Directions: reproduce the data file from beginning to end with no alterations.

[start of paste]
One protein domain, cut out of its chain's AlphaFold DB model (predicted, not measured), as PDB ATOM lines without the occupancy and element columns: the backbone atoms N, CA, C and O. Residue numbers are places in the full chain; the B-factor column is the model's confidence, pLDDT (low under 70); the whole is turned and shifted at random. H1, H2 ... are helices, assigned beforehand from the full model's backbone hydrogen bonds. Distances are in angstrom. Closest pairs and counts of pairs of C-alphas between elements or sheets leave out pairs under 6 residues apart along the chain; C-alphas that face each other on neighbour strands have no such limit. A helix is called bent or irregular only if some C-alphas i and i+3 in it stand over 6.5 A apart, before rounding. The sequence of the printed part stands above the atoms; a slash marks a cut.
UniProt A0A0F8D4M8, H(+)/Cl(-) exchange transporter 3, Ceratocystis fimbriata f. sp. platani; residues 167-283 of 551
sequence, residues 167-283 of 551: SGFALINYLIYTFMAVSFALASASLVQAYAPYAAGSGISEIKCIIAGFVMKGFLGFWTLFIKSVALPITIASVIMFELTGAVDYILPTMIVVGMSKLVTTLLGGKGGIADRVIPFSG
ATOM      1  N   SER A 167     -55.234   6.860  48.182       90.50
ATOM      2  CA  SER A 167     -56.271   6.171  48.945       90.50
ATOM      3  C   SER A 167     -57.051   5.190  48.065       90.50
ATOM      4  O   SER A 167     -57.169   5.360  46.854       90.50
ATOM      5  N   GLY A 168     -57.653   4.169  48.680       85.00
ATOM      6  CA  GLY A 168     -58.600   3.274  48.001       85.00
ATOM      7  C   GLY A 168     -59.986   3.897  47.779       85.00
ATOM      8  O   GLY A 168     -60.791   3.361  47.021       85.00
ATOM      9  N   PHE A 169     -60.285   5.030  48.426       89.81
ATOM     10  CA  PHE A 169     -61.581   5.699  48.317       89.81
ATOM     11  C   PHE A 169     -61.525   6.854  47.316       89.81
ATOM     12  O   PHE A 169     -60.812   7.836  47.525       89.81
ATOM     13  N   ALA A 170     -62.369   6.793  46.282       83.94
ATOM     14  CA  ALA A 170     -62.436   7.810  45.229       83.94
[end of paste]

One protein domain, cut out of its chain's AlphaFold DB model (predicted, not measured), as PDB ATOM lines without the occupancy and element columns: the backbone atoms N, CA, C and O. Residue numbers are places in the full chain; the B-factor column is the model's confidence, pLDDT (low under 70); the whole is turned and shifted at random. H1, H2 ... are helices, assigned beforehand from the full model's backbone hydrogen bonds. Distances are in angstrom. Closest pairs and counts of pairs of C-alphas between elements or sheets leave out pairs under 6 residues apart along the chain; C-alphas that face each other on neighbour strands have no such limit. A helix is called bent or irregular only if some C-alphas i and i+3 in it stand over 6.5 A apart, before rounding. The sequence of the printed part stands above the atoms; a slash marks a cut.
UniProt A0A0F8D4M8, H(+)/Cl(-) exchange transporter 3, Ceratocystis fimbriata f. sp. platani; residues 167-283 of 551
sequence, residues 167-283 of 551: SGFALINYLIYTFMAVSFALASASLVQAYAPYAAGSGISEIKCIIAGFVMKGFLGFWTLFIKSVALPITIASVIMFELTGAVDYILPTMIVVGMSKLVTTLLGGKGGIADRVIPFSG
ATOM      1  N   SER A 167     -55.234   6.860  48.182       90.50
ATOM      2  CA  SER A 167     -56.271   6.171  48.945       90.50
ATOM      3  C   SER A 167     -57.051   5.190  48.065       90.50
ATOM      4  O   SER A 167     -57.169   5.360  46.854       90.50
ATOM      5  N   GLY A 168     -57.653   4.169  48.680       85.00
ATOM      6  CA  GLY A 168     -58.600   3.274  48.001       85.00
ATOM      7  C   GLY A 168     -59.986   3.897  47.779       85.00
ATOM      8  O   GLY A 168     -60.791   3.361  47.021       85.00
ATOM      9  N   PHE A 169     -60.285   5.030  48.426       89.81
ATOM     10  CA  PHE A 169     -61.581   5.699  48.317       89.81
ATOM     11  C   PHE A 169     -61.525   6.854  47.316       89.81
ATOM     12  O   PHE A 169     -60.812   7.836  47.525       89.81
ATOM     13  N   ALA A 170     -62.369   6.793  46.282       83.94
ATOM     14  CA  ALA A 170     -62.436   7.810  45.229       83.94